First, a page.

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UK’s Silicon Valley set to see explosion of property investment

The government is pushing ahead with controversial plans which, if they come to fruition, will make Cambridge the so-called Silicon Valley of the UK.

This week the Housing Secretary Michael Gove announced that the Government would unblock the bottlenecks in the planning system “that are choking and slowing down development” by launching a £24m Planning Skills Delivery Fund to clear backlogs and get the right skills in place.

He also said he was setting up a new “super-squad” team of leading planners and other experts charged with working across the planning system to unblock major housing developments. 


“The team will first be deployed in Cambridge to turbocharge our plans in the city” he pledged.

Those plans, called Cambridge 2040, involve a jaw-dropping 250,000 new homes in the area, along with new rail lines, a possible tram or bus network, and other infrastructure projects. 

The proposed 250,000 are believed to be in addition to the far smaller number of homes already planned by Cambridge City Council and the South Cambridgeshire district council. 

A statement from Gove’s office says: “Rather than concreting over the countryside, the government will focus on prioritising building in inner-city areas where demand is highest and growth is being constrained. This includes a new urban quarter in Cambridge which will unlock the city’s full potential as a source of innovation and talent. Working with local leaders and communities in Cambridge, a new quarter will create new beautiful homes, supported by state of the art facilities with cutting-edge laboratories and green spaces.”

Big-hitting companies already involved with Cambridge have welcomed the news.

Sir Mene Pangalos of AstraZeneca says: “This announcement offers the potential to help Cambridge continue to develop as a leading global centre for life sciences and healthcare, enhance its infrastructure, and deliver further growth locally and nationally.”

Caspar Herzberg, chief executive of AVEVA, comments: “We welcome this investment in Cambridge’s future as a global science and technology hub. From AVEVA’s origins as a research joint-venture between the government and University of Cambridge, the city remains a major R&D centre for our global software business.  We’re committed to continuing to invest in Cambridge as an innovation centre for the development of the next generation of industrial software, using AI to drive productivity and decarbonisation for our customers around the world.”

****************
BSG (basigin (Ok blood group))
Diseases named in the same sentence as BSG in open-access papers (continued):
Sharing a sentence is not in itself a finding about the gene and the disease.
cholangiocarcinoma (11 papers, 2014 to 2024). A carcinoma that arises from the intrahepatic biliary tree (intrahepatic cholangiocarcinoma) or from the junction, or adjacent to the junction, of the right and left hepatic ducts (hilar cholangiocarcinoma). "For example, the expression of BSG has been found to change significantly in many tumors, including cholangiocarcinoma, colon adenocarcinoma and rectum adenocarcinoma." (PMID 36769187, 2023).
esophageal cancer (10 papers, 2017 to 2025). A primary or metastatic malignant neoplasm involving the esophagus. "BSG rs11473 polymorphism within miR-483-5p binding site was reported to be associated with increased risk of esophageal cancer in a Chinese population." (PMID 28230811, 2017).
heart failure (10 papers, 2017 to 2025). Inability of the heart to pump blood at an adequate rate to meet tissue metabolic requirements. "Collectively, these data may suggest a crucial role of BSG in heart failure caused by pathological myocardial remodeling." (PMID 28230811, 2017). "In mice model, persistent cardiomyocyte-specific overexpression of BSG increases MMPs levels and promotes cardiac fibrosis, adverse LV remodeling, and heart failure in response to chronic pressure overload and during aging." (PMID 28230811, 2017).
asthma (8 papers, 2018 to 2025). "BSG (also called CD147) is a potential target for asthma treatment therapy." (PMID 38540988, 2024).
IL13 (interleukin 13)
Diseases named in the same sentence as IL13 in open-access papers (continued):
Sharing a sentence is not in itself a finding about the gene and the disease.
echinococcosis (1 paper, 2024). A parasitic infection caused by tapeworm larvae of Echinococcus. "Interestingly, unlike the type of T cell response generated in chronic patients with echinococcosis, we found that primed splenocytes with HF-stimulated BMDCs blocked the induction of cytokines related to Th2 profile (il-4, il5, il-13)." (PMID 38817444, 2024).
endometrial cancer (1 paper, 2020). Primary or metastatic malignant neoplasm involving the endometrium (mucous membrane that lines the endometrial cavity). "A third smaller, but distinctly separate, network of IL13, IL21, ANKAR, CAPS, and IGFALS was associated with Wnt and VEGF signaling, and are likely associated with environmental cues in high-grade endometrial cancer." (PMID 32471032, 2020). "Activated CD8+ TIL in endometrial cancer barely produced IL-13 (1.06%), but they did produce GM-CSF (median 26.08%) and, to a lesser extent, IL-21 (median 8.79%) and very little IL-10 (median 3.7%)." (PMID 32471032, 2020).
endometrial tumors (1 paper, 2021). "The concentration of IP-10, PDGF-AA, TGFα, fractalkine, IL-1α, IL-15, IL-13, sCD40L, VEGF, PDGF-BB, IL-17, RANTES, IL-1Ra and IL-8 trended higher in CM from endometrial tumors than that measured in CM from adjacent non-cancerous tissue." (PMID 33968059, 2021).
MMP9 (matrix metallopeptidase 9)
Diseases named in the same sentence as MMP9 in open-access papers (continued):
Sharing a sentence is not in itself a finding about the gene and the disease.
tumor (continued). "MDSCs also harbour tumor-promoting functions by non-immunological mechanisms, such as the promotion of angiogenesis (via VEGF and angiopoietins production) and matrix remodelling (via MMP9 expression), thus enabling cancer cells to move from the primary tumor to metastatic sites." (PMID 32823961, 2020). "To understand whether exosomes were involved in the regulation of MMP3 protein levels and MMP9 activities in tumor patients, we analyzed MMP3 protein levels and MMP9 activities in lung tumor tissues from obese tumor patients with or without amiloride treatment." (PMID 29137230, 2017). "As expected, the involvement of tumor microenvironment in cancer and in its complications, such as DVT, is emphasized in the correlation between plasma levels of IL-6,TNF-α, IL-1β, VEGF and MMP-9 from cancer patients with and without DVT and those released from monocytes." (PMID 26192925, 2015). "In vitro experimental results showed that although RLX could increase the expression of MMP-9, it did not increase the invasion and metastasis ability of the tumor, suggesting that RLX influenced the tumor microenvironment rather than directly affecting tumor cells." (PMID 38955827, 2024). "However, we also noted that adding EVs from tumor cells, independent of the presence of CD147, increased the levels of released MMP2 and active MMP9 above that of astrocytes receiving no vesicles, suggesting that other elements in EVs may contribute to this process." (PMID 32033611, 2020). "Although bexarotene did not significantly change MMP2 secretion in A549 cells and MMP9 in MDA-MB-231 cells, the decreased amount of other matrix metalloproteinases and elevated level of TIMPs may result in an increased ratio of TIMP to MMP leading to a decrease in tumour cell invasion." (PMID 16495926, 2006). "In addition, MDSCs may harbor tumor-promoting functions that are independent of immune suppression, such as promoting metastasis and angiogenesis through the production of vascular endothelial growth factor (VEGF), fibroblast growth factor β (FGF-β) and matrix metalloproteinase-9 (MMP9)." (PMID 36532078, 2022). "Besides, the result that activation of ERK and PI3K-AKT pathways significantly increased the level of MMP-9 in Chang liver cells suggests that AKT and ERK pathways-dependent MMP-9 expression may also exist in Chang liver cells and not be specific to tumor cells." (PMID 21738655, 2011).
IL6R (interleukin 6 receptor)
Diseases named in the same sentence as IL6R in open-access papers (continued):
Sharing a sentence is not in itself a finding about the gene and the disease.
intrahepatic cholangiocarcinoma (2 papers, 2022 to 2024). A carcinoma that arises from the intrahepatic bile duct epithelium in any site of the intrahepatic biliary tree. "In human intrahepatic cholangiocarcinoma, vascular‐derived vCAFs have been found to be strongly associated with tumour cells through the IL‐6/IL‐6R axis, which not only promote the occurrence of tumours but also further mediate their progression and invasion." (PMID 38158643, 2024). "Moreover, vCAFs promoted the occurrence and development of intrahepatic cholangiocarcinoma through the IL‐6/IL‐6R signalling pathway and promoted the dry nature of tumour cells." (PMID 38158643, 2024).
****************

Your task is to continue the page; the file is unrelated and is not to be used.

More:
And Steve Bates, chief executive of the UK Bioindustry Association, adds: “The UK life science sector needs speedy decisions on new labs and homes to grow. Today’s announcement about Cambridge  is a welcome boost to scaling companies like Alcamab and Bicycle, competing for global investment.”

‘Cambridge 2040’ also includes identifying large swathes of land for business parks, laboratories and science hubs alongside proposals for sustainable public transport. 

If fully implemented, it could effectively treble the size of the city, bringing its population, currently at 145,000, in line with that of Bristol or Manchester. With the average Cambridge house price over nine times the average salary, the need to address supply and demand in the housing market and increase the availability of homes for key workers is long over-due.

Property consultancy Carter Jonas also backs the proposal.

It says Cambridge is currently home to over 26,000 businesses and generating total revenues in excess of £48 billion annually.
Carter Jonas planning and development chief Colin Brown, who has overseen much of the city’s growth in recent decades, says: “Cambridgeshire and the surrounding area is well placed to deliver on the growth agenda provided that it is coordinated and supported by necessary critical infrastructure. To deliver an additional 250,000 homes alongside commercial development, transport and community infrastructure by 2040 is however ambitious in the extreme, and would mean development proceeding at a wholly unprecedented rate. 

“To my mind delivery of anything even approaching that level of ambition would require a development corporation with wide planning and land assembly powers to be established quickly and for the vision to take into account significant known constraints, including the already over-stretched demand on roads, the need for major public transport infrastructure, and water availability. 

“It would mean substantial revisions to the local plans already in place and effective coordination between the public and private sectors and critically, Central Government. I do not doubt the potential of Cambridgeshire to work towards this considerable ambition, but a strategic approach is imperative to delivering growth effectively and one suspects it will take well beyond 2040 to do so.”


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